A Pragmatic Defense of Originalism

By McGinnis, John O.; Rappaport, Michael B. | Harvard Journal of Law & Public Policy, Summer 2008 | Go to article overview

A Pragmatic Defense of Originalism


McGinnis, John O., Rappaport, Michael B., Harvard Journal of Law & Public Policy


Originalism and pragmatism are uneasy companions. This Essay will attempt to make them friends. The usual view is that pragmatic interpretation has the essential virtue of ensuring that the consequences of legal decisions will be good. (1) Originalism, in contrast, is thought to focus on fidelity to the past and therefore to permit the Court to reach undesirable, outdated results. (2) This Essay argues that originalism, although it does require judges to focus on the past, actually produces desirable rules today and, further, that originalism is the genuinely pragmatic way to interpret the Constitution.

Originalists largely have failed to meet pragmatic objections. The argument that judges should be originalists simply because that is what the Framers intended is not only circular, but fails to offer any assurance that good consequences attend originalism. The argument that originalism advances democracy seems weak and undeveloped, because originalism sometimes requires judges to strike down a result of the democratic process when statutes or executive actions conflict with the original meaning of the Constitution. (3) Finally, although the argument that originalism offers clearer rules to constrain judges than other interpretive approaches contains some truth, that alone is not enough to sustain the case for originalism. (4) The benefits of judicial constraint are limited if judicial decisions, despite their non-discretionary nature, still impose substantial harms. Conversely, if constraint is the overriding objective, non-originalist doctrine may sometimes provide more constrained rules than the original meaning. (5)

Pragmatic interpretation--which is usually thought to involve judges deciding particular cases based on their policy consequences--faces severe problems as an approach to resolving cases. People disagree about whether the consequences of particular decisions are good or bad. If the Constitution is to provide a framework for governance, it cannot simply replicate these disagreements. (6) Or, to put the objection to pragmatic constitutionalism in pragmatic terms, if a constitution is to have an independent settlement function in our polity--one that promotes the important ends of political stability, liberty, and prosperity--it cannot depend on judges deciding the same issues that are endlessly politically disputed. Moreover, judges seem a curious group to interpret the Constitution if consequences are key. As well-respected as its members may be, the Supreme Court is still a small and insulated group of legal experts who lack the institutional capacity or electoral accountability for evaluating policy consequences. (7)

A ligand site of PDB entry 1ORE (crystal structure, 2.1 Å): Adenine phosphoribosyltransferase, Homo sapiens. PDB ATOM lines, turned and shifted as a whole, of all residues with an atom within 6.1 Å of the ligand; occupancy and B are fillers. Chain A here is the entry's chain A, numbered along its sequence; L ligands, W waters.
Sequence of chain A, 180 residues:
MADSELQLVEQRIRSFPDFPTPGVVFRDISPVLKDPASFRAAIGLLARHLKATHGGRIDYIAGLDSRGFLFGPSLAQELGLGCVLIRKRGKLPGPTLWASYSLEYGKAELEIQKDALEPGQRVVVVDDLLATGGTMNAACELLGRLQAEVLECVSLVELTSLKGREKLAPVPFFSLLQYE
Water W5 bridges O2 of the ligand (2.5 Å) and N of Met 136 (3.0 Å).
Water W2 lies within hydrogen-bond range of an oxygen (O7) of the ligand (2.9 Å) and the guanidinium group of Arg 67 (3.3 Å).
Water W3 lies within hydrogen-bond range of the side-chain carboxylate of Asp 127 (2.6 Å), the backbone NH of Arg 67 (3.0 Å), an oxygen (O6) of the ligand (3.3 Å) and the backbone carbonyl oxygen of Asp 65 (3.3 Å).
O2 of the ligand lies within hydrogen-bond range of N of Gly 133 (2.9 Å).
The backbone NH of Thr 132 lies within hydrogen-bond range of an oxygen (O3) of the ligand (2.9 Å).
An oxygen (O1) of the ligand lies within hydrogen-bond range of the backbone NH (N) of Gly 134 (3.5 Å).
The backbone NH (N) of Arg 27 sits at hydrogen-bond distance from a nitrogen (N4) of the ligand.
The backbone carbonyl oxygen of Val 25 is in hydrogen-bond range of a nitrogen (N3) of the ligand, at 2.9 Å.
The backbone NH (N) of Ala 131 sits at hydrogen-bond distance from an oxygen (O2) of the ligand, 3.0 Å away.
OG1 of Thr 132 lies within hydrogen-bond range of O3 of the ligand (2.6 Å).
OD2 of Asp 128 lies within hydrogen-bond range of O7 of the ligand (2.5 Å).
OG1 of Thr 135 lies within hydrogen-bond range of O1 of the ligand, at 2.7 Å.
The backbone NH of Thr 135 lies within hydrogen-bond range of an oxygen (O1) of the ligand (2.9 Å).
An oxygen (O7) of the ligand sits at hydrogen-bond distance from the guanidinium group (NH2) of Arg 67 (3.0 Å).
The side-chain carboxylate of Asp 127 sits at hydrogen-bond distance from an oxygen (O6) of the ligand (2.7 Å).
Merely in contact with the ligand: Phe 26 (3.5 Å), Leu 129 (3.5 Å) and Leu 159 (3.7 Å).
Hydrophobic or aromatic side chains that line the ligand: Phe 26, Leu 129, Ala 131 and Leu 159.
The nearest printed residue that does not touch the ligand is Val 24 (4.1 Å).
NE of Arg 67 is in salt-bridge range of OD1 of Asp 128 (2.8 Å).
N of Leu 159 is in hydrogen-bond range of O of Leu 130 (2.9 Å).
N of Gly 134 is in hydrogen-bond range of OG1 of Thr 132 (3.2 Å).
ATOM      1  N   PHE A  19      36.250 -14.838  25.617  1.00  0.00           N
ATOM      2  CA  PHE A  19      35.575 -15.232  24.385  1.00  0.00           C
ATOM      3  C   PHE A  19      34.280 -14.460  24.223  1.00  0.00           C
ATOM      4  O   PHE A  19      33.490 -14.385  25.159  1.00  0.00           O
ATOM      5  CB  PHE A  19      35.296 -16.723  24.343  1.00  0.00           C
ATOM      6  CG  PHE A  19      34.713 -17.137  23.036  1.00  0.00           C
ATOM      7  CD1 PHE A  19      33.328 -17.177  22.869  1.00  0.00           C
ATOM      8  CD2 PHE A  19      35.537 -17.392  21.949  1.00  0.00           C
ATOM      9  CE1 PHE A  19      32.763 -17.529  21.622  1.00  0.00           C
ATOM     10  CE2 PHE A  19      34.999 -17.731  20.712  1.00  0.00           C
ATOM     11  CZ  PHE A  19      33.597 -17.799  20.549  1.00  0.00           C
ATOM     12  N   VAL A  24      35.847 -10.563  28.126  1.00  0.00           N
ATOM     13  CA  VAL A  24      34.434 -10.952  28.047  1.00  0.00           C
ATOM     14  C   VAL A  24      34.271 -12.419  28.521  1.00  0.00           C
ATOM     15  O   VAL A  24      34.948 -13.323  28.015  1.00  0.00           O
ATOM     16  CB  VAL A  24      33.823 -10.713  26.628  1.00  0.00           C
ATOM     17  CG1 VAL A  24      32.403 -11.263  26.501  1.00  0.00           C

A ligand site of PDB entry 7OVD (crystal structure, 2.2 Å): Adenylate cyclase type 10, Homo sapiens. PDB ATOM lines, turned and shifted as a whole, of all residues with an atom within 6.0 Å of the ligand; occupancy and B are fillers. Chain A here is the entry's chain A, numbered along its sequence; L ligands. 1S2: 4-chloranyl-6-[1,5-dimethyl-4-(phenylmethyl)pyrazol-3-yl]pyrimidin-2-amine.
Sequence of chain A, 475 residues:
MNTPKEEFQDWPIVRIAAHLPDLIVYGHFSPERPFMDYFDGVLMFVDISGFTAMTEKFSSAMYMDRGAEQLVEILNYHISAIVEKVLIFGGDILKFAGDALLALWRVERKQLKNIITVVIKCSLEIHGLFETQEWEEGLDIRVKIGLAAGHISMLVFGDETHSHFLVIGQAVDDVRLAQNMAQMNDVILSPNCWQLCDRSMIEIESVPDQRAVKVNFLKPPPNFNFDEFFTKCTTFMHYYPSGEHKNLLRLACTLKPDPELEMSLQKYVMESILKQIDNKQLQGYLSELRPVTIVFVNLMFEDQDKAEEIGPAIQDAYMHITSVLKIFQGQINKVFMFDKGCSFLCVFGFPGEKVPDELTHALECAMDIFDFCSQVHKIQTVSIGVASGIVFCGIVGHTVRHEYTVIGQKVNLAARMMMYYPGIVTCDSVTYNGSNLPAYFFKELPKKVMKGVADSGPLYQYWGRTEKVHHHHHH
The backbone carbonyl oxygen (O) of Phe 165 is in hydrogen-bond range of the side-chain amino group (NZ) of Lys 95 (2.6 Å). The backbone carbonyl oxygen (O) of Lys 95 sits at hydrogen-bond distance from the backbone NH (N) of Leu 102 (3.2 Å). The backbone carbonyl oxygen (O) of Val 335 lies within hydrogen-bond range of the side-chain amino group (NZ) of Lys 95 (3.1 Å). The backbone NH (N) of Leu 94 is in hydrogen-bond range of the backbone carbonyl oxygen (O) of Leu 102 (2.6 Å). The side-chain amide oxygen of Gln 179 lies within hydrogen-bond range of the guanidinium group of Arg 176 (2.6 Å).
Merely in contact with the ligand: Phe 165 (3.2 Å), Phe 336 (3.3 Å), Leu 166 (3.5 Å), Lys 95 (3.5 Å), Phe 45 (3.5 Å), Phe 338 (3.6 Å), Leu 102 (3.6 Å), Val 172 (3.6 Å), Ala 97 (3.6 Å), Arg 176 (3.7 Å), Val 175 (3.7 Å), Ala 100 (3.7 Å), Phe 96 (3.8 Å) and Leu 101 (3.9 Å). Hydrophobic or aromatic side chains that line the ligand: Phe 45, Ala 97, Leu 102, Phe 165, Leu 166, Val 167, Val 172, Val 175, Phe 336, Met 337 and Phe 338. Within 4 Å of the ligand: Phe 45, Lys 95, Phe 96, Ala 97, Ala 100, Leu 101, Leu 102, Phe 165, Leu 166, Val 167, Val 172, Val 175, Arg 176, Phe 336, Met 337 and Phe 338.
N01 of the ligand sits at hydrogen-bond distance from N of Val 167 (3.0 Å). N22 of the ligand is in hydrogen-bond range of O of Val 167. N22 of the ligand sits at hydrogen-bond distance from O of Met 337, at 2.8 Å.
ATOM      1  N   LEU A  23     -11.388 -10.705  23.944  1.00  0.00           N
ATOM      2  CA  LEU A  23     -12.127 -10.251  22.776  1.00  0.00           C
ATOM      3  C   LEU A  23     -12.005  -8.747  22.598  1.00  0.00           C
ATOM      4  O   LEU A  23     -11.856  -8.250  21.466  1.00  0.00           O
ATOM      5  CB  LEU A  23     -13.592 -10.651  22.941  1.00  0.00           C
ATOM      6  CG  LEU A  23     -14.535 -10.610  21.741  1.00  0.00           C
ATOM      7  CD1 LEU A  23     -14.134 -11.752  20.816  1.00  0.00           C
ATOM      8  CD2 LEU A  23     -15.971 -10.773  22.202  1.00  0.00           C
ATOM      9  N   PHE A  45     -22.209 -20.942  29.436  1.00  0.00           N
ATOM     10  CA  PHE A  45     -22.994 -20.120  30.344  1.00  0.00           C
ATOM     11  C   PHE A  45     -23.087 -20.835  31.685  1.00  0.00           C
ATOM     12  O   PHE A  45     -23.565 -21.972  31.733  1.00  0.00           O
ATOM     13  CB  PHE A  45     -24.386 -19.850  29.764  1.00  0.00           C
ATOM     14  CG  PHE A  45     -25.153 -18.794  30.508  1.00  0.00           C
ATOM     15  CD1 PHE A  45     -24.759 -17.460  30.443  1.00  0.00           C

Originalism can be given a strong pragmatic justification by focusing on the process by which constitutional provisions are created. Provisions created through the strict procedures of constitutional lawmaking are likely to have good consequences. Sustaining these good consequences, however, depends on adhering to the Constitution's meaning when it was ratified. Justified in this manner, originalism allows judges to achieve good consequences through formal legal interpretation without making policy case by case. In a paper of this brevity, we cannot provide exhaustive support for this position, but this Essay will sketch the main elements of a pragmatic defense of originalism. Because such defenses of originalism have been neglected, this Essay strives to encourage a broader debate about the consequences of originalism and other interpretative methodologies.

I. SUPERMAJORITY RULES AND DESIRABLE CONSTITUTIONAL PROVISIONS

This Essay's pragmatic argument for originalism can be briefly summarized. First, desirable, entrenched laws should take priority over ordinary legislation because such entrenchments operate to establish a structure of government that preserves democratic decision-making, individual rights, and other beneficial goals. Second, appropriate supermajority rules tend to produce desirable entrenchments. …

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